ISLAMABAD: Incumbent government is pursuing go-ahead of National Economic Council (NEC) for preparing the 12th Five-Year Plan 2018-2023 which envisages economic growth rate of 6.5 percent.
The Planning Commission (PC) has asked the NEC meeting to prepare a draft for the Five-Year Plan 2018-2023, according to PC’s officials, reported Express Tribune.
It will correspond with the start of the new term of next governments in the provinces and at the center. NEC is Pakistan’s biggest constitutional forum tasked for development and economic decision making. NEC meeting is held under the aegis of the Prime Minister and Chief Ministers of all four provinces, Gilgit-Baltistan and Azad Jammu and Kashmir constitute its membership.
The meeting may be held next week in which PC will lay the draft of proposed 12th Five-Year Plan in discussion with all above-mentioned members and table it for approval before NEC at time of the budget, said officials.
Taking the forthcoming general elections into perspective, it is widely expected PC would ask NEC to leave final go-ahead of Five-Year Plan to the new government.
The synopsis of 12th Five-Year Plan reveals the government is targeting a growth rate of 6.5 percent for 2018-2023 and is higher than the 4.8 percent of previous five years.
According to synopsis of the 12th Five-Year Plan, the service and industrial sectors have been indicated as drivers of growth with an average growth of 7 percent and 8 percent. Average output of agriculture is forecast 4 percent as per the outline.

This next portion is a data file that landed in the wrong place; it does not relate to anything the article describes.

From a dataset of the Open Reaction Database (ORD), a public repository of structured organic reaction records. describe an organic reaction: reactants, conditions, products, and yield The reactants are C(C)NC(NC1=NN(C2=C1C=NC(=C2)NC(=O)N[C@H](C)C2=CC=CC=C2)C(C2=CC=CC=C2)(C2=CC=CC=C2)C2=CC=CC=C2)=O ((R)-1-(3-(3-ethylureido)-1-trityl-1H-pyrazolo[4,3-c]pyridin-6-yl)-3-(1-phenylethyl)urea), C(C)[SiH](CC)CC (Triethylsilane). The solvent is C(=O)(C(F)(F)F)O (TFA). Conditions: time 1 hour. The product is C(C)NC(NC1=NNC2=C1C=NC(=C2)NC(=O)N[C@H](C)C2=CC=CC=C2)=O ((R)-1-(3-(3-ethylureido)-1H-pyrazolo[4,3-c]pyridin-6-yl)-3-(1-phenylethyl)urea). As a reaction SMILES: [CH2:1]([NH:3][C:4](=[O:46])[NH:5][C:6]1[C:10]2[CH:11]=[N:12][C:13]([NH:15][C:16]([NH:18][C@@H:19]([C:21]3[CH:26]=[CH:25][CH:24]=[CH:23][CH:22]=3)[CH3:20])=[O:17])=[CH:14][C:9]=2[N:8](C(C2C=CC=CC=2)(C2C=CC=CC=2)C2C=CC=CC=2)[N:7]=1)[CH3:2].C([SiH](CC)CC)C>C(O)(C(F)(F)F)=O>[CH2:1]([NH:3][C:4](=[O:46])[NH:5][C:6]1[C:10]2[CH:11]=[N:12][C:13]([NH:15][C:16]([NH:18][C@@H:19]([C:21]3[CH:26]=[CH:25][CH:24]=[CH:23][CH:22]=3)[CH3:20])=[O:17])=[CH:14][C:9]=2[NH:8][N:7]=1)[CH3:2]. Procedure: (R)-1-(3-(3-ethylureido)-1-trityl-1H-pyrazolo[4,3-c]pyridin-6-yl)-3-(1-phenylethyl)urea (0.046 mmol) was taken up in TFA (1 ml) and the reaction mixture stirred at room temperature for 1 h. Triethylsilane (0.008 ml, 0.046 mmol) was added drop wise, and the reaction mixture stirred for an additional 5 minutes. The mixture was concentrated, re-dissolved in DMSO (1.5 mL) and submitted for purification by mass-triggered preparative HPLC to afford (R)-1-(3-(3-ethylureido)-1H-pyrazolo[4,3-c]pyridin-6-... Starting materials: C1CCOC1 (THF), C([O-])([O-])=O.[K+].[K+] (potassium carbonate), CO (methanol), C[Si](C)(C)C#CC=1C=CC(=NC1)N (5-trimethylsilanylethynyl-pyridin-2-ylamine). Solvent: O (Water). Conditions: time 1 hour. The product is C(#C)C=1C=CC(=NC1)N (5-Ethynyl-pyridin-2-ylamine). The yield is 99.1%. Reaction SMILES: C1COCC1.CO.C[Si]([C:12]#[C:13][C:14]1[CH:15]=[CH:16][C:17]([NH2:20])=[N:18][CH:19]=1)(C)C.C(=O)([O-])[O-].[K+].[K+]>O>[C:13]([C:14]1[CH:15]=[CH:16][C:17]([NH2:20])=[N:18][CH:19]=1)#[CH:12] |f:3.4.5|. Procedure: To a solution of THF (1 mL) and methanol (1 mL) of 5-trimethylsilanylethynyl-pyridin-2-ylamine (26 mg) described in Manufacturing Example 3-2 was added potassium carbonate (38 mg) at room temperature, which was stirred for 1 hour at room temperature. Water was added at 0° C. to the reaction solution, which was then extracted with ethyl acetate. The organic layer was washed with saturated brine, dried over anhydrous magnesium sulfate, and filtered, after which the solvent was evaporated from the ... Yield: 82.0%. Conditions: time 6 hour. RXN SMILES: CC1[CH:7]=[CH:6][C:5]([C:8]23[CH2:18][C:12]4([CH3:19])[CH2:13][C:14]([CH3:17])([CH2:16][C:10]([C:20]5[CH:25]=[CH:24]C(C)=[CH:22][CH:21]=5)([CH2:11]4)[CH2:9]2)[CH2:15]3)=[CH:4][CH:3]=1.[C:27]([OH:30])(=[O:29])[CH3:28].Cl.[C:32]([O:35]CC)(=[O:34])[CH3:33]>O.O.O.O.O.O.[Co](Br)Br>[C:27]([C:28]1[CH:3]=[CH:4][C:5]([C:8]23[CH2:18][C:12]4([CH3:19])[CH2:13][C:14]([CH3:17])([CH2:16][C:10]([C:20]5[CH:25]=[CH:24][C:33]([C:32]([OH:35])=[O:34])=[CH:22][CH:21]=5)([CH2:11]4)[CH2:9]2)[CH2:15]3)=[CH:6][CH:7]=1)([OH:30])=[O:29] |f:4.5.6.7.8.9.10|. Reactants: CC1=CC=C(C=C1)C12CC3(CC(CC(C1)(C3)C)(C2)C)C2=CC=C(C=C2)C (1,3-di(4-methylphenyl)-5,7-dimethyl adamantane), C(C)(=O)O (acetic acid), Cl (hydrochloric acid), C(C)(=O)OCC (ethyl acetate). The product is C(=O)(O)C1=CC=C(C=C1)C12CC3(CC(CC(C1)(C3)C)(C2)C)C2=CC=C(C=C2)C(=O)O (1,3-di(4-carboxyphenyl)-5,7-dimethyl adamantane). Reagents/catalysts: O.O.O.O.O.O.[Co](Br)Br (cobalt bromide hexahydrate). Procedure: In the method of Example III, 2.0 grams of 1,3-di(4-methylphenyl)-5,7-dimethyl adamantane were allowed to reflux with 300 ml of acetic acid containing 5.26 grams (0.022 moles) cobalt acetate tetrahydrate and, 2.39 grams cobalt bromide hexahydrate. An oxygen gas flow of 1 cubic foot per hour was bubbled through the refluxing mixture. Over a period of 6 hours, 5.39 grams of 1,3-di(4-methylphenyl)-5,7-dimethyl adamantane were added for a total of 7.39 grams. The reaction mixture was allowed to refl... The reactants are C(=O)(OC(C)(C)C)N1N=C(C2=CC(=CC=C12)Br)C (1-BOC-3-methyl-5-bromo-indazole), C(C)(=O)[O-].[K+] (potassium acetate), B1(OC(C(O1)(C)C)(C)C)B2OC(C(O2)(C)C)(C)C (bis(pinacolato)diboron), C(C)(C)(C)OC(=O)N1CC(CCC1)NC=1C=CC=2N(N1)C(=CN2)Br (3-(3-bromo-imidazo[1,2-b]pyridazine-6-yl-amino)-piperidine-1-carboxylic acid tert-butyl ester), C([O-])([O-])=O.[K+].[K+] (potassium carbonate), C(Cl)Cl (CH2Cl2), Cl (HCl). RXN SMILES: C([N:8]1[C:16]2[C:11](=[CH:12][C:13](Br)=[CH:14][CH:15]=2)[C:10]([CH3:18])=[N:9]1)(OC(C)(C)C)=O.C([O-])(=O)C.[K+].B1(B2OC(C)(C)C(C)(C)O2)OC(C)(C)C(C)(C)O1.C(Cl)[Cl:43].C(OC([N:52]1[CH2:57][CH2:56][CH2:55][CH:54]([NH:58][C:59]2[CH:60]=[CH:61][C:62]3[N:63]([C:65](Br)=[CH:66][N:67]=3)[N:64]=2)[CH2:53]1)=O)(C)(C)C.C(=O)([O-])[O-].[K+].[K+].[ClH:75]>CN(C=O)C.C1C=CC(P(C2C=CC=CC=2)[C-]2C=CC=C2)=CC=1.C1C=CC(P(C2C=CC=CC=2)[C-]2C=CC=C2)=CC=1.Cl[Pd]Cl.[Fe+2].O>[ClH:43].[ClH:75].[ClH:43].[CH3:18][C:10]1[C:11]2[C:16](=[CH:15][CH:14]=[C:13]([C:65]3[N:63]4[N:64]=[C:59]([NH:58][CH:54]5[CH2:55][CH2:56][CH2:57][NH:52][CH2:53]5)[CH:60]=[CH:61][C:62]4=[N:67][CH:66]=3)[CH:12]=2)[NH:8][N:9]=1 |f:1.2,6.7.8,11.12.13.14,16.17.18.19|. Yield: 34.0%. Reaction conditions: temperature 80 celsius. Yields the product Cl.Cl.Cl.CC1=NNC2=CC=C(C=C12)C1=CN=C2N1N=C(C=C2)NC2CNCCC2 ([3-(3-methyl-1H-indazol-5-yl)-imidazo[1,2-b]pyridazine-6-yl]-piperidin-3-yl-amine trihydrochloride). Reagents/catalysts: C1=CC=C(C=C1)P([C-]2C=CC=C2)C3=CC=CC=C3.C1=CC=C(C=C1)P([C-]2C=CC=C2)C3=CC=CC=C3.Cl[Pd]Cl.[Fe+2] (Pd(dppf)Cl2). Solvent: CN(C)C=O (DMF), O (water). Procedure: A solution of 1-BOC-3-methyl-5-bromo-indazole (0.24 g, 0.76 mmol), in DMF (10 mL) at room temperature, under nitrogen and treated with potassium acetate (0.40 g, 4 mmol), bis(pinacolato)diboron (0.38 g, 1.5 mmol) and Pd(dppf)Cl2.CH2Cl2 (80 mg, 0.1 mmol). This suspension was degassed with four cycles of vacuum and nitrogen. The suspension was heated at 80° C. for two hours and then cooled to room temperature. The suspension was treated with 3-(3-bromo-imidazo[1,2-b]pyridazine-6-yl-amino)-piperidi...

Also, the incumbent government has provisionally forecast total investment to GDP ratio at 19.5 percent compared to 15.8 percent from last year.
As per the synopsis of 12th Five-Year plan, Punjab will prioritize the development of depraved regions providing them universal coverage of health, education and water supply. Also, it would need to address issue of its burgeoning population and develop skills to meet requirements of China-Pakistan Economic Corridor (CPEC).
For Sindh, they would require prioritizing development of its less developed areas and would need to concentrate on industrial, infrastructural revival and improve private investment.
Also, Sindh would need to advance agriculture by improving in areas of water conservation, farm management and seeds standardization.
Khyber-Pakhtunkhwa needed to carry out integrated development via socio-economic happiness and also funds need to be diverted towards high productivity sectors like industry, housing and roads and energy.
For Balochistan, it would need to establish over 50 medium to large dams for water irrigation and security needs, setup 50MW coal-based power plants and make investments in livestock and solar power.